Recorder letters: Knife crime, parking, mouse traps, polio and organ donation
PUBLISHED: 12:00 31 December 2017
Letters from Recorder readers this week
A knife takes more than one life
Danny O’Brien, founder of Anti-Knife UK, writes:
During 2017 Anti-Knife UK shockingly reported via social media over 280 fatal stabbings, not just in London but across the whole of the UK.
Sadly, stabbings have now become so frequent the element of shock no longer exists. Three hundred families this year alone will be missing a family loved one this Christmas due to knife crime.
But the heartache doesn’t stop after Christmas…it is a lifelong gut-wrenching ache.
Life, of course, goes on around these families they watch their lost loved one’s friends enjoying marriage, happiness and having children of their own, thus further deepening the gaping chasm that can never be a full heart again.
The families of the victims of knife crime are further tortured with police investigations, elongated court trials, especially if the defendant denies the crime…families trying to stay strong so that justice is done and then and only then can they allow themselves to crumble in their grief.
Many unfortunate families are further stress-layered with the financial costs that a funeral brings; after all it goes against the grain, the natural order, for a parent to bury their child…it is so wrong…so terribly, terribly wrong and these families can be plunged into unexpected debt.
Some parents split up and in a number of cases the family needs to move out of the area because the memories are just far too painful.
There is also the matter of the family of the murderer for they too must come to terms with the stark reality that a member of their own family has taken a life – killed, murdered – but they will, in many cases, have visiting hours with their loved one within prison walls, reach across a table and hold their hands in comfort, waiting for the day they get their family member back; no gaping chasm in their hearts…unlike the family of the victim whose loved one will never return – for their visiting hours are within a cemetery’s gates, no warmth to be had clasping a hard granite headstone above a cold, cold grave.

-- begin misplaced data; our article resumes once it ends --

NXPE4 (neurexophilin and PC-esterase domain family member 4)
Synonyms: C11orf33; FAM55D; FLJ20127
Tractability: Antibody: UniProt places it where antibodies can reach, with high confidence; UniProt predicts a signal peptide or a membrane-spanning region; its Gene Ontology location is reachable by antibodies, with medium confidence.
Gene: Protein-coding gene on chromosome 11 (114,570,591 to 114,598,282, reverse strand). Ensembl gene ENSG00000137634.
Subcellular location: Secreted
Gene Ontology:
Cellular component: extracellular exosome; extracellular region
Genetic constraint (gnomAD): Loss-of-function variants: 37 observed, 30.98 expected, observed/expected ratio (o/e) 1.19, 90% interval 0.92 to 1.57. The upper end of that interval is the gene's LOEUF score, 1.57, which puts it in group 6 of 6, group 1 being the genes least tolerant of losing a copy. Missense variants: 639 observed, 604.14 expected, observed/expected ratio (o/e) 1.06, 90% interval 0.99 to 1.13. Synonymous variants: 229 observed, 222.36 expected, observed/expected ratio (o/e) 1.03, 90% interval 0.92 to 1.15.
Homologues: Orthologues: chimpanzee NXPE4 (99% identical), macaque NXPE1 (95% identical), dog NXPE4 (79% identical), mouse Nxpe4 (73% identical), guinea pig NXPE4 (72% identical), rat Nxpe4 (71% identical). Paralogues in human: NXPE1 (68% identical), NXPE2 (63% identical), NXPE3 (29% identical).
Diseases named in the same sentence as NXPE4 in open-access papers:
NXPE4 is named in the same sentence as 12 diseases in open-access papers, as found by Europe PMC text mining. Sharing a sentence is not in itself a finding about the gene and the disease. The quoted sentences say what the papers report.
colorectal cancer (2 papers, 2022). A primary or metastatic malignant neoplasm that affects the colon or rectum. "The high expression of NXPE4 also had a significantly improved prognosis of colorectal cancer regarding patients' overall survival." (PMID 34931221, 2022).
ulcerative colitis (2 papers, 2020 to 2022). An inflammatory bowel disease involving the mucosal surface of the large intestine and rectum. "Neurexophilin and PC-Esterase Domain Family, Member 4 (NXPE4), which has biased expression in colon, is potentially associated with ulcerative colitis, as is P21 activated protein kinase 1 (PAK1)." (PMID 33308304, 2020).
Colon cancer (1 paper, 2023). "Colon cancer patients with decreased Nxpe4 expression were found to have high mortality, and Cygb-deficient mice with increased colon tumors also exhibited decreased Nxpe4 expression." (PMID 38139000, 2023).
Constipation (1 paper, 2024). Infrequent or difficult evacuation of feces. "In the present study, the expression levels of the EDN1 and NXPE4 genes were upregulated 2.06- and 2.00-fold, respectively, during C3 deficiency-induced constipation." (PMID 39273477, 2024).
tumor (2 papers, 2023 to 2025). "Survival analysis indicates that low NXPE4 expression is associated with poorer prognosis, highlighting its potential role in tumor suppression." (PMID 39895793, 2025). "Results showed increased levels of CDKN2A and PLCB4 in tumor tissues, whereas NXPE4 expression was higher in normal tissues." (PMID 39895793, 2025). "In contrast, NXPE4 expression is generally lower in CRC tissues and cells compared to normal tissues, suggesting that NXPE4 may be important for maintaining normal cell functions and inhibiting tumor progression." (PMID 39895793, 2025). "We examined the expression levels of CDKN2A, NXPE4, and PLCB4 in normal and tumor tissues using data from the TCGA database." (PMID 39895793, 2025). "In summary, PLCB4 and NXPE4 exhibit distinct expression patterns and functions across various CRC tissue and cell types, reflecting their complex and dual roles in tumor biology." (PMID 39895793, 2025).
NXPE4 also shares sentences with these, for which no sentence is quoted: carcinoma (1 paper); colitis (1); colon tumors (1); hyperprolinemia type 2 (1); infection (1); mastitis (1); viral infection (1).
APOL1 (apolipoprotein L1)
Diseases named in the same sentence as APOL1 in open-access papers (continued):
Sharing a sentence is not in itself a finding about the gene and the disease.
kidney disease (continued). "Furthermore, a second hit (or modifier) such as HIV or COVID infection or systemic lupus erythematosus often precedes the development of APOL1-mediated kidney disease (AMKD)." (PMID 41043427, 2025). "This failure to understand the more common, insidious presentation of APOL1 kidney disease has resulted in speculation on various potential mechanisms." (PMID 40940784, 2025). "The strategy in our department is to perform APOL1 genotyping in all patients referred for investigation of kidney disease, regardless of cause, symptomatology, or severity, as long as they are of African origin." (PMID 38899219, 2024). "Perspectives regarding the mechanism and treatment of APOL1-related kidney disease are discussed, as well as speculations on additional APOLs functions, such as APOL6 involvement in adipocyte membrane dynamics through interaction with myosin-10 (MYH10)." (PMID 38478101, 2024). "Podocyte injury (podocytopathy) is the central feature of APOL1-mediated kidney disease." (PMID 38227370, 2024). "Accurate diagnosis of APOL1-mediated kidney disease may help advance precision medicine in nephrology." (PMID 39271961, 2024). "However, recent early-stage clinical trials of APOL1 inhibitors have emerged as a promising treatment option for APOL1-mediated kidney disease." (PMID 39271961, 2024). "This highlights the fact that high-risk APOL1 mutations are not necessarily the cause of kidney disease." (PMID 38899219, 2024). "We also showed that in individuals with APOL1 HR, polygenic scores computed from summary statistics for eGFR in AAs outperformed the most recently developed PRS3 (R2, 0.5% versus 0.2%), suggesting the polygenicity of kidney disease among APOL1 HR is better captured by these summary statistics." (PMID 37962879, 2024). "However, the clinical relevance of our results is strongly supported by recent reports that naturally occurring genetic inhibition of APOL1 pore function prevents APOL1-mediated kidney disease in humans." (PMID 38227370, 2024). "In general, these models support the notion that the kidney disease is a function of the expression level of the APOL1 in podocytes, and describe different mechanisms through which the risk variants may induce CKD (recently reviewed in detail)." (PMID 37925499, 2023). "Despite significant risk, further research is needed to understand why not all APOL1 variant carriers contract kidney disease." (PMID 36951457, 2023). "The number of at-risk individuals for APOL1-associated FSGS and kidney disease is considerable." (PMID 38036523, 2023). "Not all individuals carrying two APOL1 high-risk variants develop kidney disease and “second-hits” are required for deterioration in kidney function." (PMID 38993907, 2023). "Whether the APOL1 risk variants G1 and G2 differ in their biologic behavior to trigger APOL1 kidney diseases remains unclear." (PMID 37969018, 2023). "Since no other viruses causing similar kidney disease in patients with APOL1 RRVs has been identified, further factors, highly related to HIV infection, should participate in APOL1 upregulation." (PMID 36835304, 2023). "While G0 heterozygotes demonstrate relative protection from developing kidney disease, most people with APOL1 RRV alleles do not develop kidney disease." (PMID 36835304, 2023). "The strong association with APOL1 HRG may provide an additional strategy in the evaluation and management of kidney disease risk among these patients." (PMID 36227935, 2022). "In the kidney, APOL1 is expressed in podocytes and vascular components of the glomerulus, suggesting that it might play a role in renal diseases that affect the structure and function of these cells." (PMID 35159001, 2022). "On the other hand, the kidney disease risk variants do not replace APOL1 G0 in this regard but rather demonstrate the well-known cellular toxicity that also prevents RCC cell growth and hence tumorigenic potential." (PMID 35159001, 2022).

KNIFE TAKES MORE THEN ONE LIFE…BIN THE KNIFE PLEASE.
Alternative parking scheme suggestion
Josephine Haworth, Wanstead, full address supplied, writes:
The new proposal is to implement residents’ parking for about half of the roads on the Aldersbrook Estate leaving the other half to bear the brunt of having vans from other boroughs parked in our streets.
In practice, given that we are voting again on this proposal, this means that the parking scheme will be implemented for the entire estate.
The matter of Northumberland Avenue (one of the roads whose residents voted overwhelmingly in favour of the scheme) raises other issues. If Northumberland Avenue were to become residents’-only parking or meter payment, this would in effect restrict access to Wanstead Park for dog walkers and those who wish to just walk in the park to take advantage of its beauty and fresh air.
The park is an amenity to be enjoyed free of charge to all, not just to local residents.
I would urge Redbridge Council to consider a scheme such as is in operation in Capel Road, where, at the Manor Park end, walkers can park free for up to four hours.
This could easily be implemented on the Wanstead Park side of the road.
It would preclude commuters and workers from other areas leaving their vehicles all day, or for many days at a time.